CEO Update: Ibec's Regional Insights Series and Royal Irish Academy Membership

June 02, 2023

Dear member,

Earlier this week, Ibec concluded our Regional Insights Series. Sponsored by ESB and open eir, Ibec hosted events in Donegal, Galway, Cork, Limerick, Kilkenny and Dublin where we had extensive engagement with CEOs.

It is clear that business sentiment remains very buoyant with the majority of firms in expansionary mode. Challenges in other investment locations such as the US and UK, means that Ireland is still a location of choice for new investment and CEOs see substantive growth opportunities.

However, a universal theme from the Regional Insights Series is that capacity pressure in relation to both physical and human capital is now the most significant choke point for the economy. Ireland’s reputation as a place to do business faces material risk unless we are able to demonstrate more effective deliverability.

Informed by these insights Ibec’s position is that the projected budgetary surplus must be put to work as part of a more ambitious investment programme which can both address these capacity pressures and also support social cohesion at a time when it faces significant challenges.

Ibec has a number of policy proposals which will address these issues:

  • Infrastructure and housing delivery must be rapidly accelerated and increased resourcing is urgently needed for planning, regulation and other public services which are struggling to keep pace with private sector growth. The continued under-resourcing of many parts of the public sector is proving detrimental to the delivery of investment right across the economy.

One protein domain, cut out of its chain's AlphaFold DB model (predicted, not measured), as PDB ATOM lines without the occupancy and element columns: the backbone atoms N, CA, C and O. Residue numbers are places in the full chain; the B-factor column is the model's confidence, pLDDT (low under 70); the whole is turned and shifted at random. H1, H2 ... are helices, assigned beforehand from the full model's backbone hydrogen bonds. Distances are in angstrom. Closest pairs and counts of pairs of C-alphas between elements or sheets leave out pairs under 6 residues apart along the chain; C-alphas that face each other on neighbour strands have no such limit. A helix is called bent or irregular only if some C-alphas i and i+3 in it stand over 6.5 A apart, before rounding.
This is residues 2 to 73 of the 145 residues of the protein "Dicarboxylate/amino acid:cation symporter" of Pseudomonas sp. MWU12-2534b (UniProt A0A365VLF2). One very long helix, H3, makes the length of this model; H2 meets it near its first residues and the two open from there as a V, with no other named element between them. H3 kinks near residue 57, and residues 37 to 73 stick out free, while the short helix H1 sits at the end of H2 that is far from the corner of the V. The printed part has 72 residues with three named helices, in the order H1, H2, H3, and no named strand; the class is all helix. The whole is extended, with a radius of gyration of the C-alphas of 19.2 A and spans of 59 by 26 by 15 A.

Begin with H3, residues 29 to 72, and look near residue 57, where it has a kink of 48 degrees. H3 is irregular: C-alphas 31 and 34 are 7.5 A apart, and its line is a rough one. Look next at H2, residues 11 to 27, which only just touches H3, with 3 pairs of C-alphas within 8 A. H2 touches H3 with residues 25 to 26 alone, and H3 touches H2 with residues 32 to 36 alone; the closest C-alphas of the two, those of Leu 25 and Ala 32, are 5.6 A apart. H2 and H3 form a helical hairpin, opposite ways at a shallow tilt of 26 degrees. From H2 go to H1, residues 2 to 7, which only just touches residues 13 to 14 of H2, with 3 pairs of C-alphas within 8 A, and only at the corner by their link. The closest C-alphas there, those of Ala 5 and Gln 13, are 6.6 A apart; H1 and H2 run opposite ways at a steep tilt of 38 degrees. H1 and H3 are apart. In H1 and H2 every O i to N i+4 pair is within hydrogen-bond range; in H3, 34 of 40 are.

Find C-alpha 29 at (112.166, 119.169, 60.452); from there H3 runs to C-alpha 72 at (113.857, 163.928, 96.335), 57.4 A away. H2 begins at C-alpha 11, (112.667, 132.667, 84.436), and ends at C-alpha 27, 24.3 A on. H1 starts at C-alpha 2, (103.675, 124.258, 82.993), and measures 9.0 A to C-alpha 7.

• With the economy at full employment, labour supply is a major challenge. It remains unconscionable that there is a €1.5 bn surplus of employer contributions sitting in the National Training Fund at a time when there is such urgent need for workforce upskilling and reskilling.

Ensuring the tax system rewards work, as wages rise, is also a key concern for business. In Ireland, during the 2000’s, the income tax system broadly kept pace with increases in wages. However, over the past decade the real value of both tax bands and credits has fallen significantly due to decisions to not index the tax system to wages.

Not indexing tax bands and credits to wages in the economy is a decision to increase taxes in real terms, so called ‘bracket creep’. Full indexation of the income tax and USC system would cost close to €1 billion in 2024 but any tax package less than this, because of bracket creep, would in fact represent a tax increase in real terms. Ibec will be advocating for a tax package in Budget 2024 which ensures that work continues to be rewarded.

The corporate and income tax bonanza of recent years means that we now have a unique opportunity to invest ambitiously in a more sustainable and productive economy but the vast opportunities available can only be seized if we increase both our ambition and our ability to deliver effectively.

On a personal note, I was admitted last Friday to Membership of the Royal Irish Academy, Ireland’s highest academic honour. I believe the recognition is for the interface of Irish business and academia which is potentially the future competitive advantage for our economy and society over the next generation.

As always, I welcome you feedback and insights.

Best regards,

Danny McCoy, MRIA